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In re Gabrielle W.

Court of Appeals of Tennessee, Knoxville

July 11, 2017

IN RE GABRIELLE W.

          Session April 20, 2017

         Appeal from the Circuit Court for Greene County No. 08A015 Beth Boniface, Judge

         In this appeal the biological father to the child at issue sought to set aside the Final Order of Adoption. Following a hearing, the trial court declared the Final Order of Adoption void on its face, finding that the court did not have personal jurisdiction over the biological father to terminate his parental rights. The guardian failed to sign his notice of appeal pursuant to Tennessee Code Annotated section 36-1-124(d), requiring us to grant the father's motion to dismiss the guardian's appeal and leave in place the trial court's decision to void the Final Order of Adoption.

         Tenn. R. App. P. 3 Appeal as of Right; Motion to Dismiss Appeal Granted; Case Remanded

          Linda Thomas Woolsey, Greeneville, Tennessee, for the appellant, James M.R., Jr.

          Michael B. Menefee, Knoxville, Tennessee, for the appellee, Dusty A.W.

          John W. McClarty, J., delivered the opinion of the court, in which D. Michael Swiney, C.J., and Thomas R. Frierson, II, J., joined.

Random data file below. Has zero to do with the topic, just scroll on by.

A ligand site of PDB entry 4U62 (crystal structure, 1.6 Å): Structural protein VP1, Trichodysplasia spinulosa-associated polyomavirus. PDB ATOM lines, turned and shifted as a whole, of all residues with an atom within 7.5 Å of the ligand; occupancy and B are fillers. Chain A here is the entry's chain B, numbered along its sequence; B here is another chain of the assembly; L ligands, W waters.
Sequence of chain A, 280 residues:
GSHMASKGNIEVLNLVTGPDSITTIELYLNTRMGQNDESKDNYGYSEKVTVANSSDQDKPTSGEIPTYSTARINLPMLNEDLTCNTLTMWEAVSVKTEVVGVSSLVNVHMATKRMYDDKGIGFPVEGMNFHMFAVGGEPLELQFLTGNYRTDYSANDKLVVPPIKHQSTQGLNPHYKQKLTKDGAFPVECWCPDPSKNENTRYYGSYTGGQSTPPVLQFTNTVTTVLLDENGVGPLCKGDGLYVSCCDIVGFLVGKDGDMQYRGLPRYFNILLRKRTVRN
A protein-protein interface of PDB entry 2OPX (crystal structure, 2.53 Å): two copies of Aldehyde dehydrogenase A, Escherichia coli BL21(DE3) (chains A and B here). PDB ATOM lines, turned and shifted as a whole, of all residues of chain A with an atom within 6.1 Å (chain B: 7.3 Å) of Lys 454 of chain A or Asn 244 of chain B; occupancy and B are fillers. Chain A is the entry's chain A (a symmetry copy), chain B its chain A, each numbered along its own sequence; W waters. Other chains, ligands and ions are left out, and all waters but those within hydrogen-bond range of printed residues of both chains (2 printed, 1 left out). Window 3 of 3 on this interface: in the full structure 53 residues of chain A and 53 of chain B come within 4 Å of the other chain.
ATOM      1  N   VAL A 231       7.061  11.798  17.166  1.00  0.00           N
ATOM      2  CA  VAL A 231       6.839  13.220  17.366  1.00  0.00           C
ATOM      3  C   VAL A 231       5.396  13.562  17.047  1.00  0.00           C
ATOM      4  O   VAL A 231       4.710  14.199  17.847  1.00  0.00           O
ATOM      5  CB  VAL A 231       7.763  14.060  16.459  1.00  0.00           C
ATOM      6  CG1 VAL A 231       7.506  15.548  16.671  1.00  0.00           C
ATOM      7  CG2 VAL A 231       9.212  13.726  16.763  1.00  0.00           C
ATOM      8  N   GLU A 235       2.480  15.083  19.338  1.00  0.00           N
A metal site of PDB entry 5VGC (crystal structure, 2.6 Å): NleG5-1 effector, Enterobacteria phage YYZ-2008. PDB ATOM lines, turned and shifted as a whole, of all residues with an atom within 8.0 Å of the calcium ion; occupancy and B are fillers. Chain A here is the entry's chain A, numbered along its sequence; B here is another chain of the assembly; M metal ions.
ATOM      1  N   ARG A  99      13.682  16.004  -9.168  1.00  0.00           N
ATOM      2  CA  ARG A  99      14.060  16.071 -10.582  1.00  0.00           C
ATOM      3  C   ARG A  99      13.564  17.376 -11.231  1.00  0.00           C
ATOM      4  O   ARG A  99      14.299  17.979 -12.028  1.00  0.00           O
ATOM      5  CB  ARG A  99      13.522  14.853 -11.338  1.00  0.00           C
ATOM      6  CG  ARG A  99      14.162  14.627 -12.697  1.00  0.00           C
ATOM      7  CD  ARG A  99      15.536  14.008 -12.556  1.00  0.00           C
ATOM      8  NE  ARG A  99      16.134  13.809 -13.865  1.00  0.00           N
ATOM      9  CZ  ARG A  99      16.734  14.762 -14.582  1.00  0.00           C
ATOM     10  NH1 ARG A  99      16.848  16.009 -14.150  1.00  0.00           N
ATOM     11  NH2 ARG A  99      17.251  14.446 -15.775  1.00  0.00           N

OPINION

          JOHN W. MCCLARTY, JUDGE

         I. BACKGROUND

         This matter relates to the termination of the parental rights of Dusty A.W. ("Father") to Gabrielle W. ("the Child") and the subsequent adoption of the Child by James M.R. and Martha L.R. ("Guardian(s)")[1]; therefore, the factual background will mostly contain information pertaining to Father, the Child, and Guardians.

         The Child was born to Shawnoka D.W. ("Mother") and Father on May 23, 2006, as a result of a transient sexual encounter. Father and Mother were not in a relationship at the time of the birth. When the Child was born, Mother tested positive for Benzodiazepines and admitted to taking illicitly obtained Valium, Percocet and Oxycontin during her pregnancy.

         In June 2006, after the Tennessee Department of Children's Services ("DCS") removed the Child from care of Mother as a result of her drug use, DCS placed the Child with her maternal aunt and uncle (Mother's sister and her partner), Amber R. and James K. While the Child was in her custody, Amber R. utilized the babysitting services of Guardians. After two to three months, the Child began to reside primarily with Guardians, which was acknowledged in an order from the Juvenile Court in September 2006. A year later, in an order dated September 11, 2007, custody of the Child was transferred from DCS to Guardians.